Competes with: Ford Expedition, Toyota Sequoia, Nissan Armada
Looks like: A more aerodynamic and elegant take on the current model
Drivetrain: Standard Ecotec3 5.3-liter V-8; six-speed automatic transmission; optional 6.2-liter V-8, Denali only
Hits dealerships: Early 2014
Need a full-size SUV, but find the Chevrolet Suburban to be a bit too common? Like the luxury of a Cadillac Escalade, but don't want the attention? Refuse to set foot in a Ford, Nissan or Toyota product? Then GMC would like to show you the new Yukon and longer Yukon XL, redesigned for the 2015 model year after a long stretch without much in the way of updates. The last Yukon update happened in 2007, and GM believes that there are many current Yukon owners who have been waiting for this model to arrive before heading down to their dealers to upgrade.
GMC has thoroughly reworked the Yukon and Yukon XL, the only real difference between the two being the length and the resultant interior volume. Changes discussed here generally apply to both the Yukon and Yukon XL models. Changes start with all-new sheet metal and a distinctive front end that incorporates the new GMC C-shaped LEDs into the headlights.
The sculpted fenders stretch a distinctive body character line all the way to the taillights — no longer does the Yukon share any styling with the GMC Sierra full-size pickup truck; it has its own look now. Doors have been redesigned to fit into the bodyside instead of wrap over the roof, significantly improving wind noise according to GMC. Similar aerodynamic improvements in the rear make for a quieter ride, and the squared-off cabin improves interior space as well.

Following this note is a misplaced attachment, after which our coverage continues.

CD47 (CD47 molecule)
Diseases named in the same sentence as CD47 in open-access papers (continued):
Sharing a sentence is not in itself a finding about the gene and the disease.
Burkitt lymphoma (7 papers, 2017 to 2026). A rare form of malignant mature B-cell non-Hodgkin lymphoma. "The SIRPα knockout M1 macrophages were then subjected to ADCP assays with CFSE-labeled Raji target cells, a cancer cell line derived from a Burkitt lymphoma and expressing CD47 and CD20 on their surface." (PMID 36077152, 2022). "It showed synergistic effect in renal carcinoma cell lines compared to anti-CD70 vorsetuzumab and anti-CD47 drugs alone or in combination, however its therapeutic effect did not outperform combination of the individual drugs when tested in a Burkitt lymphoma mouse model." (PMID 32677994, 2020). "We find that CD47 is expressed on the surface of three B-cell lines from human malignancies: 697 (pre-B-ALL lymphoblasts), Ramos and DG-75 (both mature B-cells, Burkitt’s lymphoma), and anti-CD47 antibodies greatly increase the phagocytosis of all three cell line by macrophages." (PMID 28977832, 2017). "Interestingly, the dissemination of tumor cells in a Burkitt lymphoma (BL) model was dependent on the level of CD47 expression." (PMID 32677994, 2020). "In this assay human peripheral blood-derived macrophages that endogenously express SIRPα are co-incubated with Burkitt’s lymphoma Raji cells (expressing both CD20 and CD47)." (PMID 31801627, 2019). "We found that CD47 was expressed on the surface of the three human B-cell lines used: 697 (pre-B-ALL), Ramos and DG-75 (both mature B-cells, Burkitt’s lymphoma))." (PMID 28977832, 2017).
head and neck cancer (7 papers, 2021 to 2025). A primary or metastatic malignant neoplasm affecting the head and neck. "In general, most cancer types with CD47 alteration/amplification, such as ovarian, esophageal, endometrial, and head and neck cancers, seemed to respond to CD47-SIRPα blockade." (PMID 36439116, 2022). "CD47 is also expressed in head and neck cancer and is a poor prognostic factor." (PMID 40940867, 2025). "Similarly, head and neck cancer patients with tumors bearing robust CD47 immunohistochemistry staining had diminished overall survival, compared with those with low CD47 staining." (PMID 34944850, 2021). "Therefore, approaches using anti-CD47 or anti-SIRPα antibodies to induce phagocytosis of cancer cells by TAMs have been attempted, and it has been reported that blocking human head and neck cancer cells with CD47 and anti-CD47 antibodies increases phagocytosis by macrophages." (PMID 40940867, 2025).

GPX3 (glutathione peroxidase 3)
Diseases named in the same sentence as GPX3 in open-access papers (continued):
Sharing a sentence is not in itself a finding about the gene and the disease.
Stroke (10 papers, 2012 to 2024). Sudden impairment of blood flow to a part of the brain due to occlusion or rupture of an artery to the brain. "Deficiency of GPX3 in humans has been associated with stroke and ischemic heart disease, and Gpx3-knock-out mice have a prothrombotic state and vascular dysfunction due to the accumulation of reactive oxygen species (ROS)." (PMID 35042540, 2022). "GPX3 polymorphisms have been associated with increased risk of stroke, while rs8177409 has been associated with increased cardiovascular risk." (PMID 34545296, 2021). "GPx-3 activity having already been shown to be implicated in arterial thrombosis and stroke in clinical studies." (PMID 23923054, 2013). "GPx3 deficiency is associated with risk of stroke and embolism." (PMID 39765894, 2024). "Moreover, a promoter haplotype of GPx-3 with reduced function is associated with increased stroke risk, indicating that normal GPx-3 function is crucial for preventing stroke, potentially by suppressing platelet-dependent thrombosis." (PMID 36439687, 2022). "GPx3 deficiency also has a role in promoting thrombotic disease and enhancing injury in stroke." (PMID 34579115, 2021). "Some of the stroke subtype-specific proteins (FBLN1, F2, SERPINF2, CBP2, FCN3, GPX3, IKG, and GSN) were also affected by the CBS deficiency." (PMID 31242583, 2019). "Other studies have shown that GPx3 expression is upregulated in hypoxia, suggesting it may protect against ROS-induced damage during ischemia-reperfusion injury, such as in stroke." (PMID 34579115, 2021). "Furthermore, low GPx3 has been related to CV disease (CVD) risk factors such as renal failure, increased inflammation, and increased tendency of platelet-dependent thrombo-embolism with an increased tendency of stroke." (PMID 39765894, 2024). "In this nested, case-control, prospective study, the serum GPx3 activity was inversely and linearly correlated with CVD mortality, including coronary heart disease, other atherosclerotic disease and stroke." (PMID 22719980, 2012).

Powertrains come in two flavors — standard is GM's new Ecotec3 5.3-liter V-8 mated to a six-speed automatic transmission, and optional is the big 6.2-liter V-8 that's available only on the upmarket Denali luxury trim. The Denali gets subtle cosmetic changes as well, including a mesh grille, 22-inch wheels and nicer interior trim with an 8-inch reconfigurable driver display screen. No information was made available about the Yukon's four-wheel-drive system, towing abilities or fuel economy numbers at press time.
Interiors on all Yukons are a dramatic improvement and a welcome update. Carlike and beautifully styled, they are made of high-quality materials that seem very well screwed together. The dashboard contains a standard 8-inch touch-screen and GMC's IntelliLink multimedia system with optional navigation. A storage cubby resides behind the articulated touch-screen, and cupholders abound throughout the interior.
New for the Yukons is a fold-flat third-row seat — no longer removable, the rear split-bench folds into the floor at the touch of a button, as does the second row, resulting in a relatively flat cargo floor without the need to manhandle a heavy bench out the rear hatch and store it somewhere. The new system does take a good 3 or 4 inches out of the usable interior cargo height, but the trade-off for always having three rows of seats with you is likely to be worth it to many buyers.
As one would expect with a major redesign, the new SUVs get a full raft of the latest GM electronic safety equipment. Forward radar for collision and lane departure warning systems, blind spot and rear cross-traffic alert, automatic braking systems, center-mounted side airbags for the front seats, adaptive cruise control and the patented Safety Alert Seat are all available.
The new Yukons will start production in Texas soon and are slated to arrive in dealerships in the first few months of 2014.